A new way of making LEDs could see household lighting bills reduced by up to 75% in five years time, thanks to research at Cambridge University.
The new LEDs use Gallium Nitride (GaN), a man-made semiconductor that emits a brilliant bright light but uses very little electricity. Until now high production costs have made GaN lighting too expensive for widespread use in homes and offices.
The Cambridge University Centre for Gallium Nitride, with funding from the Engineering and Physical Sciences Research Council (EPSRC), has developed a new way of making GaN which could produce LEDs for a tenth of current prices.
The new technique grows GaN on silicon wafers, which achieves a 50% improvement in cost and efficiency on previous approaches to grow GaN in labs on expensive sapphire wafers, used since the 1990s.
Based on current results, GaN LED lights in every home and office could cut the proportion of UK electricity used for lights from 20% to 5%. A reduction equivalent to the output of eight power stations.
A GaN LED can burn for 100,000 hours and therefore, on average, only needs replacing after 60 years. And, unlike currently available energy-saving bulbs, GaN LEDs do not contain mercury eliminating the environmental problems posed by their disposal. GaN LEDs also have the advantage of turning on instantly and being dimmable.
Professor Colin Humphreys, lead scientist on the project said: “This could well be the holy grail in terms of providing our lighting needs for the future. We are very close to achieving highly efficient, low cost white LEDs that can take the place of both traditional and currently available low-energy light bulbs. That won’t just be good news for the environment, it will also benefit consumers by cutting their electricity bills.”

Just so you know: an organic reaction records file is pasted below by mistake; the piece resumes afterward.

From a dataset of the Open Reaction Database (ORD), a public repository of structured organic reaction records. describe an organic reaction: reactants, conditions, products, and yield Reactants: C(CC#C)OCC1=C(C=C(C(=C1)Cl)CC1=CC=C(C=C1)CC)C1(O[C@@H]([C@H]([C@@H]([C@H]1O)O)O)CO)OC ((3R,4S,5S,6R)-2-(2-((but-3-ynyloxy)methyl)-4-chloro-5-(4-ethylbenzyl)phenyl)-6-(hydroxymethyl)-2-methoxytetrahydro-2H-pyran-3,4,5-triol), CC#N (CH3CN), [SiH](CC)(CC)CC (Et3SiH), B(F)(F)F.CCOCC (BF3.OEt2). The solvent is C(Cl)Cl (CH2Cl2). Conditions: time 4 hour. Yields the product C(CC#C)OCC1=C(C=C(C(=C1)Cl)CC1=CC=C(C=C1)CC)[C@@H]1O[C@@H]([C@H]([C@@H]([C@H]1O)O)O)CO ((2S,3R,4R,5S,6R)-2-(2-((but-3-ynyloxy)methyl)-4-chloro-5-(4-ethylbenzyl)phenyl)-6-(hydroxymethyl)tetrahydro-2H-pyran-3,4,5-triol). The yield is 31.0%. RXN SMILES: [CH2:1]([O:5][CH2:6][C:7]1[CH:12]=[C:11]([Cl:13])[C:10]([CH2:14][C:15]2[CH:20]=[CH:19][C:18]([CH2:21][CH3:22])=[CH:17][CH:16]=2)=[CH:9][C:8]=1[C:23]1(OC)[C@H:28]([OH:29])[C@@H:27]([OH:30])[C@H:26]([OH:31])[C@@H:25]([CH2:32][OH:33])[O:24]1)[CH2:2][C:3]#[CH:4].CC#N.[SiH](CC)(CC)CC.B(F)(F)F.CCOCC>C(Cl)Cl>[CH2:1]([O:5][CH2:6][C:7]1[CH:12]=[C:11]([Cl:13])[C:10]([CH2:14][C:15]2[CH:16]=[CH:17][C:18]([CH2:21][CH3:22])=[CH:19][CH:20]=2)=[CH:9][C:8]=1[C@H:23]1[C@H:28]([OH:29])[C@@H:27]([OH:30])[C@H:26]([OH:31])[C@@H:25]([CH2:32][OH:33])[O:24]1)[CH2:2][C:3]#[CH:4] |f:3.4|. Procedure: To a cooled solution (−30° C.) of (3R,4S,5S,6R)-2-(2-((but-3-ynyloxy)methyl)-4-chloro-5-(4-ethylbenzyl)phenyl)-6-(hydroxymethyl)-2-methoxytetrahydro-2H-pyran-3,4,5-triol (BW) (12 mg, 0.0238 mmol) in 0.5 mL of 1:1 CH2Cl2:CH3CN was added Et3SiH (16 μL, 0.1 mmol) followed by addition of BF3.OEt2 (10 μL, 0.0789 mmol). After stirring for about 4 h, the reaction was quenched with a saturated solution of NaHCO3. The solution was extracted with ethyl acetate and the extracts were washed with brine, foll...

GaN LEDs, used to illuminate landmarks like Buckingham Palace and the Severn Bridge, are also appearing in camera flashes, mobile phones, torches, bicycle lights and interior bus, train and plane lighting.
Parallel research is also being carried out into how GaN lights could mimic sunlight to help 3m people in the UK with Seasonal Affective Disorder (SAD).
Ultraviolet rays made from GaN lighting could also aid water purification and disease control in developing countries, identify the spread of cancer tumours and help fight hospital ‘super bugs’.